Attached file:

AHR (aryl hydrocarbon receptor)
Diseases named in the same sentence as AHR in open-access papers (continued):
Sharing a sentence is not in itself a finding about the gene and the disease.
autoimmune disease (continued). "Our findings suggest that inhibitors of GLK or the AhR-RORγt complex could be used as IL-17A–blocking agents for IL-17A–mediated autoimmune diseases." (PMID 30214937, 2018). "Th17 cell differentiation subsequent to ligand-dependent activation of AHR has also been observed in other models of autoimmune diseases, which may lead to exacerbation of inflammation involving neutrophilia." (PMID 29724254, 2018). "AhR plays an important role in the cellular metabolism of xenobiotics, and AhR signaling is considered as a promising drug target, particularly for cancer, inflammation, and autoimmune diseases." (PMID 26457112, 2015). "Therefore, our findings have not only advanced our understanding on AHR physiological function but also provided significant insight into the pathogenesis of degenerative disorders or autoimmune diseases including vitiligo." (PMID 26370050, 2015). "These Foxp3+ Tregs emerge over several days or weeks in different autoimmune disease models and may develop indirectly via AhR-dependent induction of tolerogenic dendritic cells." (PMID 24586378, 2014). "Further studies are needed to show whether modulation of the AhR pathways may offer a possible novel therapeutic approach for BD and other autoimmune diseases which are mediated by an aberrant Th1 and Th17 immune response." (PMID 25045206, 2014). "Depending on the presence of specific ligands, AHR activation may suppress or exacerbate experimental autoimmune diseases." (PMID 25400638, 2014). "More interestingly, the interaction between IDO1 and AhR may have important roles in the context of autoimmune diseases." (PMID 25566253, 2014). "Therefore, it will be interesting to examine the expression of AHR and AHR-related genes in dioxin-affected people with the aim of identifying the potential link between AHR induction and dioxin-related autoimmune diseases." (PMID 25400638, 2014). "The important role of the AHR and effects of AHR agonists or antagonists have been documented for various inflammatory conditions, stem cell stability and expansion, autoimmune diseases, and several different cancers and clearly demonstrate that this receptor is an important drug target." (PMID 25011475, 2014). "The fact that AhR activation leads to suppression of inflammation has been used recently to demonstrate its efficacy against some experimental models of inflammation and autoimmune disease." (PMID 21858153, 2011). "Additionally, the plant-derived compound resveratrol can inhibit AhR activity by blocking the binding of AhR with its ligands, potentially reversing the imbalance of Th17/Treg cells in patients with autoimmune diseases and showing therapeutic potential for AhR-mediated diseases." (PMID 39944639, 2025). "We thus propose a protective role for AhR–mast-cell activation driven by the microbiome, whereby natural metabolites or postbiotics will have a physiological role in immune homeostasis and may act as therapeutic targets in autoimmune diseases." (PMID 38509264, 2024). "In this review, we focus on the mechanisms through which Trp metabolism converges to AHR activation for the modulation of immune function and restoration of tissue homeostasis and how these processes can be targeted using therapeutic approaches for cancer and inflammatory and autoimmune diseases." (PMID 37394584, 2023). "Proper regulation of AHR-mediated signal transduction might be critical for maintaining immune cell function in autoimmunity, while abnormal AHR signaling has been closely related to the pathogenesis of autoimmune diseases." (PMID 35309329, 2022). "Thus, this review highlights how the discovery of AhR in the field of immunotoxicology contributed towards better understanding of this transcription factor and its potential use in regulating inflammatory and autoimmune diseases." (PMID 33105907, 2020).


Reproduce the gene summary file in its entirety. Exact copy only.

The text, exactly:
AHR (aryl hydrocarbon receptor)
Diseases named in the same sentence as AHR in open-access papers (continued):
Sharing a sentence is not in itself a finding about the gene and the disease.
autoimmune disease (continued). "Our findings suggest that inhibitors of GLK or the AhR-RORγt complex could be used as IL-17A–blocking agents for IL-17A–mediated autoimmune diseases." (PMID 30214937, 2018). "Th17 cell differentiation subsequent to ligand-dependent activation of AHR has also been observed in other models of autoimmune diseases, which may lead to exacerbation of inflammation involving neutrophilia." (PMID 29724254, 2018). "AhR plays an important role in the cellular metabolism of xenobiotics, and AhR signaling is considered as a promising drug target, particularly for cancer, inflammation, and autoimmune diseases." (PMID 26457112, 2015). "Therefore, our findings have not only advanced our understanding on AHR physiological function but also provided significant insight into the pathogenesis of degenerative disorders or autoimmune diseases including vitiligo." (PMID 26370050, 2015). "These Foxp3+ Tregs emerge over several days or weeks in different autoimmune disease models and may develop indirectly via AhR-dependent induction of tolerogenic dendritic cells." (PMID 24586378, 2014). "Further studies are needed to show whether modulation of the AhR pathways may offer a possible novel therapeutic approach for BD and other autoimmune diseases which are mediated by an aberrant Th1 and Th17 immune response." (PMID 25045206, 2014). "Depending on the presence of specific ligands, AHR activation may suppress or exacerbate experimental autoimmune diseases." (PMID 25400638, 2014). "More interestingly, the interaction between IDO1 and AhR may have important roles in the context of autoimmune diseases." (PMID 25566253, 2014). "Therefore, it will be interesting to examine the expression of AHR and AHR-related genes in dioxin-affected people with the aim of identifying the potential link between AHR induction and dioxin-related autoimmune diseases." (PMID 25400638, 2014). "The important role of the AHR and effects of AHR agonists or antagonists have been documented for various inflammatory conditions, stem cell stability and expansion, autoimmune diseases, and several different cancers and clearly demonstrate that this receptor is an important drug target." (PMID 25011475, 2014). "The fact that AhR activation leads to suppression of inflammation has been used recently to demonstrate its efficacy against some experimental models of inflammation and autoimmune disease." (PMID 21858153, 2011). "Additionally, the plant-derived compound resveratrol can inhibit AhR activity by blocking the binding of AhR with its ligands, potentially reversing the imbalance of Th17/Treg cells in patients with autoimmune diseases and showing therapeutic potential for AhR-mediated diseases." (PMID 39944639, 2025). "We thus propose a protective role for AhR–mast-cell activation driven by the microbiome, whereby natural metabolites or postbiotics will have a physiological role in immune homeostasis and may act as therapeutic targets in autoimmune diseases." (PMID 38509264, 2024). "In this review, we focus on the mechanisms through which Trp metabolism converges to AHR activation for the modulation of immune function and restoration of tissue homeostasis and how these processes can be targeted using therapeutic approaches for cancer and inflammatory and autoimmune diseases." (PMID 37394584, 2023). "Proper regulation of AHR-mediated signal transduction might be critical for maintaining immune cell function in autoimmunity, while abnormal AHR signaling has been closely related to the pathogenesis of autoimmune diseases." (PMID 35309329, 2022). "Thus, this review highlights how the discovery of AhR in the field of immunotoxicology contributed towards better understanding of this transcription factor and its potential use in regulating inflammatory and autoimmune diseases." (PMID 33105907, 2020).